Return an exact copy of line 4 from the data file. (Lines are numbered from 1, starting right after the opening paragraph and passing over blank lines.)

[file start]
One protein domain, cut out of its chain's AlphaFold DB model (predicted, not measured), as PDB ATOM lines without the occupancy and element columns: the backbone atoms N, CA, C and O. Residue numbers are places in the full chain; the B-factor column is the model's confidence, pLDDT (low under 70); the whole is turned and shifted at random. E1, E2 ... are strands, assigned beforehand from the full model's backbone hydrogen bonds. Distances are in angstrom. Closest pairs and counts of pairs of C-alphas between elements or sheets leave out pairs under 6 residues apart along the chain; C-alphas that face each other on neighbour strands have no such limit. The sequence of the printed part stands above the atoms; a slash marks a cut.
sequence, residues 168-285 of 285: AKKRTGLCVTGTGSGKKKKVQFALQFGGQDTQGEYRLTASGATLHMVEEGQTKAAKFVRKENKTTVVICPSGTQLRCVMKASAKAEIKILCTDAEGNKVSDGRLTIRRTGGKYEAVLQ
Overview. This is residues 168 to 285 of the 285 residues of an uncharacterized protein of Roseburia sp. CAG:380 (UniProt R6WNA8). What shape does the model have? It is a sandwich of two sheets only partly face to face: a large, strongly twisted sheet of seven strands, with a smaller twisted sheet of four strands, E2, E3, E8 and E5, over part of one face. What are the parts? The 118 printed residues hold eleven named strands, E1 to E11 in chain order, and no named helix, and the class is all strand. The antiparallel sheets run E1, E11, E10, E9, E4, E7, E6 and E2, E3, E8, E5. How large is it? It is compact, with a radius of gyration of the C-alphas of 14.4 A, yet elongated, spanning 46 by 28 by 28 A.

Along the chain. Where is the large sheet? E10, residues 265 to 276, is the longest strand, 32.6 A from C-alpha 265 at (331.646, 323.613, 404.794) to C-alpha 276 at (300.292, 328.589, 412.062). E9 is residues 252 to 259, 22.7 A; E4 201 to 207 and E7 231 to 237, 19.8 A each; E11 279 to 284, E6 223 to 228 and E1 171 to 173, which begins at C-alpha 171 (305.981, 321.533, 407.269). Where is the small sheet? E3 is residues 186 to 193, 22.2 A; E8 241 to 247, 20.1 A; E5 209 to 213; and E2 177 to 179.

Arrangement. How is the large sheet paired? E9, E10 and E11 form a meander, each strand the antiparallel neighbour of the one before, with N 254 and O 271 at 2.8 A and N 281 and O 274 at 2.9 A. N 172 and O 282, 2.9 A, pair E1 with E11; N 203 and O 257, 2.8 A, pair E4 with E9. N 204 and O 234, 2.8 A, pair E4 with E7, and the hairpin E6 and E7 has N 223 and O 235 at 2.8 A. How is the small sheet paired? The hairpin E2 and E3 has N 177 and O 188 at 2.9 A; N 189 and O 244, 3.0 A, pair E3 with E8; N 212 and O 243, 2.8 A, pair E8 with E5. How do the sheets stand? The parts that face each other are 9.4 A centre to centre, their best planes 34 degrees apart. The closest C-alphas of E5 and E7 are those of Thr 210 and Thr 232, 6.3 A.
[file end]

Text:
Arrangement. How is the large sheet paired? E9, E10 and E11 form a meander, each strand the antiparallel neighbour of the one before, with N 254 and O 271 at 2.8 A and N 281 and O 274 at 2.9 A. N 172 and O 282, 2.9 A, pair E1 with E11; N 203 and O 257, 2.8 A, pair E4 with E9. N 204 and O 234, 2.8 A, pair E4 with E7, and the hairpin E6 and E7 has N 223 and O 235 at 2.8 A. How is the small sheet paired? The hairpin E2 and E3 has N 177 and O 188 at 2.9 A; N 189 and O 244, 3.0 A, pair E3 with E8; N 212 and O 243, 2.8 A, pair E8 with E5. How do the sheets stand? The parts that face each other are 9.4 A centre to centre, their best planes 34 degrees apart. The closest C-alphas of E5 and E7 are those of Thr 210 and Thr 232, 6.3 A.